Nobody does it better than the National Basketball Association when it comes to All-Star festivities. So now that All-Star Weekend is upon us, let's take a look back at some of the great moments in the history of the event.
- 2000 Dunk Contest
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- 1988 Dunk Contest: Dominique vs. Jordan
First of all let me start by saying that Michael Jordan won many things in his career. The 1988 dunk contest should not have been one of them. The stage was set in Chicago Stadium; after a couple of years of injuries the two current best dunkers on the planet were set to duel. No props, no other players involved, just two men, a basketball and several nasty dunks. Ex-Chicago Bear Gale Sayers and former NBA player and Chicago native Tom Hawkins were two of the judges, so it was going to be hard for Wilkins to get a fair shot. Wilkins' best dunk was the two-handed windmill on the baseline, which is a dunk that will make you get out of your seat every time you see it. Michael's best dunk was the reverse from the wing where he brings the ball below his hips. Jordan also attempted the free-throw line dunk twice and was inside the line both times. In the end, Dominique was the more creative of the two and should have been awarded the title -- but wasn't.
- 1987 All-Star Game: Last Hurrah For Dr. J
34,275 fans in the Kingdome were witness to a 154-149 OT classic that featured 14 Hall of Famers. Hometown star Tom Chambers was named MVP, going 13-25 from the field and finishing with 34 points. But the weekend belonged to Julius Erving, who finished with 22 points, 5 assists and 4 rebounds in his final All-Star appearance. Some of the highlights of this game included; James Worthy and Dominique Wilkins having a personal duel in the middle of the 2nd quarter, Magic and Isiah talking a lot of trash throughout the game, Moses Malone rebounding like it was Game 7 of the Finals (he finished with 18), Joe Barry Carroll having the "what the hell am I doing here" look, Tom Chambers being the best player on the floor for the final 10 minutes of the game, and Magic Johnson turning every possession in the 4th quarter and overtime into his own personal fast break. If you can find footage of this one, savor it -- it's one of the three best All-Star Games ever.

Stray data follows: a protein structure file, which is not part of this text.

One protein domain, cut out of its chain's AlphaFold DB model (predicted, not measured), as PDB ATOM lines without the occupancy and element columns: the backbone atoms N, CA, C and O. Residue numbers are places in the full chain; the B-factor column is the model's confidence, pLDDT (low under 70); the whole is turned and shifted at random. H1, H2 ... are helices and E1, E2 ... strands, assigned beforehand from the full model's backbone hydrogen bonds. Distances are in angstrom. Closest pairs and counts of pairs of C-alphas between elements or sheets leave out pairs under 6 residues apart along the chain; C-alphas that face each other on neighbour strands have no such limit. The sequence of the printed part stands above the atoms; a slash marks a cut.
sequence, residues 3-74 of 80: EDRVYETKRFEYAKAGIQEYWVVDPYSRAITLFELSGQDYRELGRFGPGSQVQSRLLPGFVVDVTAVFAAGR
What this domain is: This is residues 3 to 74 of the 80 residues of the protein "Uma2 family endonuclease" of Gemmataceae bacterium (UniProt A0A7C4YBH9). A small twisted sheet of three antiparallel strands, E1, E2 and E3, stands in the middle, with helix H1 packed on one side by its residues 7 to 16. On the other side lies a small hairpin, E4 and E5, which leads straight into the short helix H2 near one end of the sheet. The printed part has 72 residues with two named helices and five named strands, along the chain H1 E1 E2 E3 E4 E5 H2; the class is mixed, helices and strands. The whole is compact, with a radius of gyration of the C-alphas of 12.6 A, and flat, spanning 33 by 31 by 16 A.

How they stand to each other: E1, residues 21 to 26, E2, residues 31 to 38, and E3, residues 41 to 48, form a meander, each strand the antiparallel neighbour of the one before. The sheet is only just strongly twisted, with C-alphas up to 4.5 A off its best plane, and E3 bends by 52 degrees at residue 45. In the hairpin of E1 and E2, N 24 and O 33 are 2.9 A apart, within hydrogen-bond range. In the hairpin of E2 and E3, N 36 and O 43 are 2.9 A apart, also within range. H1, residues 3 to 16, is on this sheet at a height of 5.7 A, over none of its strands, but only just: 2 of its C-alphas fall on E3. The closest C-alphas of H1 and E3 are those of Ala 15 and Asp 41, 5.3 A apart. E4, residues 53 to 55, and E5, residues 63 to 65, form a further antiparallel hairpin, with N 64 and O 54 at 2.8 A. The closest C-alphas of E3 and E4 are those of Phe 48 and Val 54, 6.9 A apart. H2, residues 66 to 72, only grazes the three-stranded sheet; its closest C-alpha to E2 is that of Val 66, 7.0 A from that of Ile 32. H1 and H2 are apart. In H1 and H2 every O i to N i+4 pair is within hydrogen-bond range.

- 1986 Dunk Contest: Spud's Night
Anthony "Spud" Webb averaged just under 10 points and 5.3 assists during his career, but for one night in Dallas' Reunion Arena, the center of the basketball universe was focused on the undersized 5'6 guard from the Atlanta Hawks. Webb became an innovator in the ways of dunking, becoming one of the first players to regularly throw the ball off the backboard or lob the ball to himself to set up his dunks. The final dunk where he throws the ball off the backboard to himself is still one of the ten greatest dunks in the history of the contest. Right before that final dunk, defending champ Dominique Wilkins was rumored to have said, "Little fella, if you get this I'm leaving up outta here." Spud nailed it, and vaulted himself into dunk contest lore.
- 2003 All-Star Game
The final All-Star Game for Michael Jordan in Phillips Arena in Atlanta saw the only double-overtime affair in the history of the game, and it turned in some amazing performances. Allen Iverson was at his best, slashing through the lane and hitting floaters all night against guys who were 100 pounds heavier than him. Tim Duncan and Kevin Garnett playing beautifully off of each other, as the two combined for 56 points and 24 rebounds (Garnett was named MVP with the 37 and 9). It was funny to see the East squad down the stretch defer to Jordan on almost every possession. Well, everyone except for Iverson. One of the things in this game that I was reminded of was how explosive Tracy McGrady was in his prime. Yes, it was an All-Star Game, but McGrady did whatever he wanted on the floor. In the end, there was just too much Garnett and Duncan for the East to handle, and the West pulled away for a 155-145 win.